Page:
RUSH: Oprah Winfrey's account of being racially profiled at a Swiss boutique is not true, according to the shop clerk. "The Zurich boutique clerk accused of racially profiling Oprah Winfrey is firing back -- claiming the Queen of Talk’s account 'is not true' and 'absurd.'" She says, "I would never say something like that to a customer. Really never."
The woman is still unidentified. She's Italian, and she was speaking to a Swiss newspaper on Sunday. "I don't know why she is making these accusations. She is so powerful and I am just a shop girl. I don't know why someone as great as her must cannibalize me on TV."
The Oprah says she wanted to take a closer look at a handbag selling for around $38,000, but that the salesperson at the store refused to take it off the shelf. The Oprah claims that the salesperson told her, "Nah, it's too expensive, you couldn't afford it." And so The Oprah went on TV to tell the story. Isn't that a little bit fascinating? Of all places, to go on TV to tell the story? Well, yeah, while she's out promoting this movie, right? She's on TV, and this movie that she's in called The Butler, which is all about racism in the White House, right? So quite naturally she'd be asked about, "Have you ever been racismed against, Oprah?"
(imitating Oprah) "Yeah, you know what, it just happened to me. I was over there for Tina's wedding, and I wanted to buy this $38,000 bag, and this woman said, 'You can't afford it. Now, why would she tell me that?'" And the media was off to the races. I mean, The Oprah didn't come off the airplane claiming this. She was asked about it.
Now, there is a further development here. "Oprah Winfrey says she is 'sorry' a media frenzy emerged after saying she experienced racism during a trip to Switzerland.
'I think that incident in Switzerland was just an incident in Switzerland. I'm really sorry that it got blown up. I purposefully did not mention the name of the store. I'm sorry that I said it was Switzerland,' Winfrey said 'I was just referencing it as an example of being in a place where people don't expect that you would be able to be there,' she continued. 'I think the incident was an incident in Switzerland, that's all it was. I'm sorry it got blown up. I purposely didn't mention the name." You didn't have to mention the name.
All that has to happen here is The Oprah has to tell a fawning, sycophantic entertainment media in America that somebody was not kind to her when she wanted to buy something and imply it was racism, and the media will pick the ball up and run with it. And don't forget, now, the clerk is saying that The Oprah's version never happened. So this has not yet been fully dealt with here. My guess is that The Oprah didn't expect that there would be any pushback from the store. I think it was supposed to just end, and it is happening in conjunction with the promotion of the movie that, by the way, The Oprah is already being touted as an Oscar winner. She's already being touted as giving an Oscar-winning performance in this movie, no question. So you gotta put all this stuff in context, folks, not leave it in the isolated sense that it sometimes appears.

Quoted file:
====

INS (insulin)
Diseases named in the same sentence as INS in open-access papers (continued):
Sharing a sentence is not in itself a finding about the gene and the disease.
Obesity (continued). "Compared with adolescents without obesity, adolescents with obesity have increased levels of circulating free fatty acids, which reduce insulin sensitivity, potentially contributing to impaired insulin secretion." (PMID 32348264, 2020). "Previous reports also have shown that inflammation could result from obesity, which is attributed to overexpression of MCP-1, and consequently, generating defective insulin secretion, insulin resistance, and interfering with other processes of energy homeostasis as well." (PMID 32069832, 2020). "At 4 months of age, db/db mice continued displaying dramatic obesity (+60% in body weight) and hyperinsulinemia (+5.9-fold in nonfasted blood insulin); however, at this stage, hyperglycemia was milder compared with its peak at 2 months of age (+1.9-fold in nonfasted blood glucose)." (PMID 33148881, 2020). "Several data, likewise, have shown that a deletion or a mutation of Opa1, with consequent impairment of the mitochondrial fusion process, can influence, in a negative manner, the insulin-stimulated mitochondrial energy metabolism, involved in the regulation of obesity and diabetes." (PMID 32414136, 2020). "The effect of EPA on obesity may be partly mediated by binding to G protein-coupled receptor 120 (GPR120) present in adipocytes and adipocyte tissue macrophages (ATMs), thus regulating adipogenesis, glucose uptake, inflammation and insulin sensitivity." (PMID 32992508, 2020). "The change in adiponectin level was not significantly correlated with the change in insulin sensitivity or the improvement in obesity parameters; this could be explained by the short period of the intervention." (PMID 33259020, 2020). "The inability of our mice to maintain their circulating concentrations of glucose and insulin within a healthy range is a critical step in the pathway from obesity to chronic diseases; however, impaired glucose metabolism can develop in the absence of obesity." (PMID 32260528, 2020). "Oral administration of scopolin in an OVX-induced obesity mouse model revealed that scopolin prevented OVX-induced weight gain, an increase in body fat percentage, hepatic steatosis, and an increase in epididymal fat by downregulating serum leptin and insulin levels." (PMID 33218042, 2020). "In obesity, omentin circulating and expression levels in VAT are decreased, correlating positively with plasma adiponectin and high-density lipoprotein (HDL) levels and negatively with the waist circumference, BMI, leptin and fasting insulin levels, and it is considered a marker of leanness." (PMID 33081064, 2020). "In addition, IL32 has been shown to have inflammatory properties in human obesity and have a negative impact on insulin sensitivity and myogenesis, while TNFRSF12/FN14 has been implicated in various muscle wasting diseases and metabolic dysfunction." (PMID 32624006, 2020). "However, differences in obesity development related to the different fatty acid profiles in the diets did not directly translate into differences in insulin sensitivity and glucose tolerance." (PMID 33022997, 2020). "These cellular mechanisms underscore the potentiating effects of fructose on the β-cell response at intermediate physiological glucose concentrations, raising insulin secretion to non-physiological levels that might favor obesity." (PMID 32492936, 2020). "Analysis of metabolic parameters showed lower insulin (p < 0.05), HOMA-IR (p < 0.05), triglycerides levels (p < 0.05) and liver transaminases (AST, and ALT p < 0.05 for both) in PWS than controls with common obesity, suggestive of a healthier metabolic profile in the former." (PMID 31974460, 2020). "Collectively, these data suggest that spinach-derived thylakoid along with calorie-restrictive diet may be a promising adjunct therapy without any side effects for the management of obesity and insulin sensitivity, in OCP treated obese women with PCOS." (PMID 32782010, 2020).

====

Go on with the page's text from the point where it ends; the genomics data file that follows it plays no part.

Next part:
RUSH: It is the fastest three hours in media, and two of them are already -- yeah, that's right. The shop owner where The Oprah went in and was supposedly told, you know what, you can't afford that bag, look at you, you can't -- the shop owner was at Tina Turner's wedding. So why didn't The Oprah talk to the shop owner there about it? She didn't know her? You know, what -- what are you defending The Oprah for? You believe her? We got a mutiny here.
RUSH: I want to go back to this thing in Zurich with The Oprah. She goes into the store and asks to see -- this is her version -- she asks to see a handbag that costs $38,000, and she gets the impression from the clerk that she can't afford it and is essentially told that. And that the clerk did not go up to the shelf where the bag was and get it down for The Oprah to examine. And The Oprah made clear in the interview on Entertainment Tonight, she asked the question, "What could be the reason? Why would somebody tell me that they didn't think I could afford it?"
Okay, so you factor in that the clerk didn't recognize her, 'cause The Oprah didn't look like The Oprah that day, so the clerk didn't recognize her. So Oprah left us to fill in the blank, and that was that the clerk was racist, looked at The Oprah and saw a black woman and immediately concluded she was in the wrong store. Now, this is the impression The Oprah left. Here on this program we added a component to this, and that is that Oprah is a plus size woman, and there is discrimination against plus size women. You don't see a whole lot of really fashionable, wealthy overweight women. Most fashionably wealthy women are stick thin. They starve themselves, or they're bulimic or they're anorexic or whatever they do to maintain their social x-ray status. But you very seldom see, unless you get into the frumpy, you know, seventies and eighties. But even then it's an exception, to see a very wealthy, overweight, fat woman. So The Oprah could have suffered a double whammy when it comes to discrimination.
Now, what is the possibility that The Oprah's version is true? Well, let's look. Where did this happen? It happened in Switzerland. Where in Switzerland? It happened in Zurich. What is noteworthy about Zurich, Switzerland? Who lives there? A bunch of what? Far-left extremist liberals who are among the most bigoted and racist people in our culture. One of the biggest secrets. Who is it that judges people by how they look? Who is it that sees an individual as, "Ah," groups them somehow, either by virtue of race or gender, and if they want to take a wild guess, sexual orientation, and then they group them economically. But liberals do not look at individuals and see people. They look at a person and they see a victim. They see somebody in a group.